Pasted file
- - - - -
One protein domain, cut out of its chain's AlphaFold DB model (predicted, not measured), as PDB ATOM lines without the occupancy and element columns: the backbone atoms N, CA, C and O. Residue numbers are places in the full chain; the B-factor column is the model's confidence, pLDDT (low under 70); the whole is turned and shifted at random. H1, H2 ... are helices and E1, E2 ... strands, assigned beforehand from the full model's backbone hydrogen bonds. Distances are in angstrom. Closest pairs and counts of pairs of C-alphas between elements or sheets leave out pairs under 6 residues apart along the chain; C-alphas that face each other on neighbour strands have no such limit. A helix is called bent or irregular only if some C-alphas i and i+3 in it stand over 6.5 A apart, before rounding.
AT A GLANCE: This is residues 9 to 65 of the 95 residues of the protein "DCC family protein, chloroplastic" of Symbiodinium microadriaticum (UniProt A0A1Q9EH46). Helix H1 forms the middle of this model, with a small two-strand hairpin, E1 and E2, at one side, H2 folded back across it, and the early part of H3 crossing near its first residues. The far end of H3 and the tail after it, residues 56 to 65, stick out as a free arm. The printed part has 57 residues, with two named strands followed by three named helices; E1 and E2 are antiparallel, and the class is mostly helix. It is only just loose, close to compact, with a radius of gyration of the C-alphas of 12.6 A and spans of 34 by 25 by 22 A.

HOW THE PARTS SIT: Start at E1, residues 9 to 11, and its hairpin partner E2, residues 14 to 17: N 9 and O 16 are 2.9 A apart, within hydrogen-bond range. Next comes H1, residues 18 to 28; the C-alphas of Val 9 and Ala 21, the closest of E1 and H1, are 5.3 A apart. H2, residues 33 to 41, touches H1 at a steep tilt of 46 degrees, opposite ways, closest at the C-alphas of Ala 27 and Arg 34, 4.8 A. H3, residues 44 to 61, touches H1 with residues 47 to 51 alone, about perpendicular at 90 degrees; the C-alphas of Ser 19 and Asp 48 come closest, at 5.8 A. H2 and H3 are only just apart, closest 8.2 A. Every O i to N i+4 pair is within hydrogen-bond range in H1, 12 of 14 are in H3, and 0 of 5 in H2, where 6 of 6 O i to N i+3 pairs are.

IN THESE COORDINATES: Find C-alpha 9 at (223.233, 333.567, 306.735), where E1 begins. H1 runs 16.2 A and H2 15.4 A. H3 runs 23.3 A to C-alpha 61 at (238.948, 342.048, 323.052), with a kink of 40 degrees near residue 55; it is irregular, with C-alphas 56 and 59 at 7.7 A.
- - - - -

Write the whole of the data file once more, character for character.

One protein domain, cut out of its chain's AlphaFold DB model (predicted, not measured), as PDB ATOM lines without the occupancy and element columns: the backbone atoms N, CA, C and O. Residue numbers are places in the full chain; the B-factor column is the model's confidence, pLDDT (low under 70); the whole is turned and shifted at random. H1, H2 ... are helices and E1, E2 ... strands, assigned beforehand from the full model's backbone hydrogen bonds. Distances are in angstrom. Closest pairs and counts of pairs of C-alphas between elements or sheets leave out pairs under 6 residues apart along the chain; C-alphas that face each other on neighbour strands have no such limit. A helix is called bent or irregular only if some C-alphas i and i+3 in it stand over 6.5 A apart, before rounding.
AT A GLANCE: This is residues 9 to 65 of the 95 residues of the protein "DCC family protein, chloroplastic" of Symbiodinium microadriaticum (UniProt A0A1Q9EH46). Helix H1 forms the middle of this model, with a small two-strand hairpin, E1 and E2, at one side, H2 folded back across it, and the early part of H3 crossing near its first residues. The far end of H3 and the tail after it, residues 56 to 65, stick out as a free arm. The printed part has 57 residues, with two named strands followed by three named helices; E1 and E2 are antiparallel, and the class is mostly helix. It is only just loose, close to compact, with a radius of gyration of the C-alphas of 12.6 A and spans of 34 by 25 by 22 A.

HOW THE PARTS SIT: Start at E1, residues 9 to 11, and its hairpin partner E2, residues 14 to 17: N 9 and O 16 are 2.9 A apart, within hydrogen-bond range. Next comes H1, residues 18 to 28; the C-alphas of Val 9 and Ala 21, the closest of E1 and H1, are 5.3 A apart. H2, residues 33 to 41, touches H1 at a steep tilt of 46 degrees, opposite ways, closest at the C-alphas of Ala 27 and Arg 34, 4.8 A. H3, residues 44 to 61, touches H1 with residues 47 to 51 alone, about perpendicular at 90 degrees; the C-alphas of Ser 19 and Asp 48 come closest, at 5.8 A. H2 and H3 are only just apart, closest 8.2 A. Every O i to N i+4 pair is within hydrogen-bond range in H1, 12 of 14 are in H3, and 0 of 5 in H2, where 6 of 6 O i to N i+3 pairs are.

IN THESE COORDINATES: Find C-alpha 9 at (223.233, 333.567, 306.735), where E1 begins. H1 runs 16.2 A and H2 15.4 A. H3 runs 23.3 A to C-alpha 61 at (238.948, 342.048, 323.052), with a kink of 40 degrees near residue 55; it is irregular, with C-alphas 56 and 59 at 7.7 A.